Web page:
Cumbrian design studio crafts ambitious new identity for Scottish nature reserve

Graphic design isn't just for companies, products and individuals. Nature needs our help too, and in the case of a community-owned Scottish nature reserve, Studio Walden was happy to supply it.

When we think of branding, we usually think of companies and consumer products: we don't usually think about wild spaces like moorland.

But protecting our dwindling natural resources is a major operation in today's world, and places like the Tarras Valley Nature Reserve in Langholm, Scotland, can benefit from every bit of help they can get.

The reserve covers 10,050 acres of land and is a landmark case in private-to-public ownership. Earlier this year, it was sold by the Duke of Buccleuch, one of Scotland's biggest landowners, as part of a community buyout. It's received over £3 million in funding, and it's set to reinvigorate the post-industrial economy of the area via what's been called "Britain's most ambitious rewilding project".

Now in public ownership, the area is of great importance to the local community, both human and animal alike. There is pride in the Hen Harrier popular upon the land, which has been provided with a safe haven through this rewinding scheme.

This is alongside Langholm Moor, also included in the buyout, which sits above the town with its iconic monument piercing the clouds.

Enormous project

Starting in early 2021 Studio Walden, an eco-friendly, conscious and sustainable graphic design studio in Carlisle, Cumbria, was approached by The Langholm Initiative, which now runs the runs and manages the land, to create a harmonious and new identity for Tarras Valley Nature Reserve.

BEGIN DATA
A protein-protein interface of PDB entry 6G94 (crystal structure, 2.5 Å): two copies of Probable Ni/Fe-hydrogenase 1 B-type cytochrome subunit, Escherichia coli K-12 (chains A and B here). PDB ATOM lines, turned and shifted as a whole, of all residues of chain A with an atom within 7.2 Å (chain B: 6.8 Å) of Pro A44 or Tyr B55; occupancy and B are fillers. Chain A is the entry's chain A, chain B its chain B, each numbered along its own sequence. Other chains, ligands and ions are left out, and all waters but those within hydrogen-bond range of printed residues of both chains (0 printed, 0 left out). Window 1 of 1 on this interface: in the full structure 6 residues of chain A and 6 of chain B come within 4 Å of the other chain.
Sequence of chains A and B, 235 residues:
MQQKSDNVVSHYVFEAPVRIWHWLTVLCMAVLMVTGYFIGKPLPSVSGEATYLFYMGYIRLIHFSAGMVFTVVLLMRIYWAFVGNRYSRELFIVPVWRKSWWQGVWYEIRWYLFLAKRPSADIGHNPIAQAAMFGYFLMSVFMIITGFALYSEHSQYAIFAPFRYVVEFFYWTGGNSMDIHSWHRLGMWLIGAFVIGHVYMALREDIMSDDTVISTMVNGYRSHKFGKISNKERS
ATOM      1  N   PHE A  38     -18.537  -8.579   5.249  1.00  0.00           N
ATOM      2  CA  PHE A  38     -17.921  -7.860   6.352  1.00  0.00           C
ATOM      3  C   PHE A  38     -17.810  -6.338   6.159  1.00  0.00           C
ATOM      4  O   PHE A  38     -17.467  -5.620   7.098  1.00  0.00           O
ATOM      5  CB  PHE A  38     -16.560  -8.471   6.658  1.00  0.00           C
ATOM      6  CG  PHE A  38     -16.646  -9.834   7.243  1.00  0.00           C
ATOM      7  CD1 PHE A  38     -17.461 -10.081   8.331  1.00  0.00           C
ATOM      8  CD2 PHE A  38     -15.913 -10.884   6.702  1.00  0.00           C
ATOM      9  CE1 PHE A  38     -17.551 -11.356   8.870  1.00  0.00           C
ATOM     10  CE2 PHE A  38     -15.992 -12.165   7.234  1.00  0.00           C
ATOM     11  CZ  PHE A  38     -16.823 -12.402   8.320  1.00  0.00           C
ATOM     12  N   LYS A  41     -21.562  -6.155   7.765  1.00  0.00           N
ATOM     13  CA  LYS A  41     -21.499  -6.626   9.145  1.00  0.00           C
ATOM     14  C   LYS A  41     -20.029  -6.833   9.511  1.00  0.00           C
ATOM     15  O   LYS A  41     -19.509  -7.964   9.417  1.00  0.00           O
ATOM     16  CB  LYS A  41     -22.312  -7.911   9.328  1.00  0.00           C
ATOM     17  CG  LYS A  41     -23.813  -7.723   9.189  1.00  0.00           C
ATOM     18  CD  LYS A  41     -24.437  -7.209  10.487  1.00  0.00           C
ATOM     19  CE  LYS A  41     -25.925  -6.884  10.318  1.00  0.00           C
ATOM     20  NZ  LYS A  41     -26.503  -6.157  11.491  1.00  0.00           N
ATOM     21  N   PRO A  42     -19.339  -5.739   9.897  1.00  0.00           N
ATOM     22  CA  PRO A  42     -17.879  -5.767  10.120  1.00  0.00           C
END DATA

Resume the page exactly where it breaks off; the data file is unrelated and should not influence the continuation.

As founder Vincent Walden, who runs the studio from his shared attic studio, explains: "This was an enormous project, bigger than anything I had tackled before. I hope it can inspire other private-to-public buyout schemes in years to come."

For Vincent, this identity realised a dream that he has held since setting up his own practice following redundancy in June 2020, and he hopes that it can open the gates for doing more work creating brands for natural causes.

The rebranding aimed to change perceptions of the reserve and the local understanding of the area. It had to feel like the community yet distinctly new, not an easy task for any project.

The new identity for Tarras Valley needed to encompass guidance on signage, social media, vehicle graphics, uniform and merchandise, giving the small and driven team all the tools they need to continue developing this landmark success.

The process went through many revisions, with all concepts keeping the idea of place and community at the heart of it, with the final logo representing the valley at sunrise with its namesake river, River Tarras, flowing through the middle.


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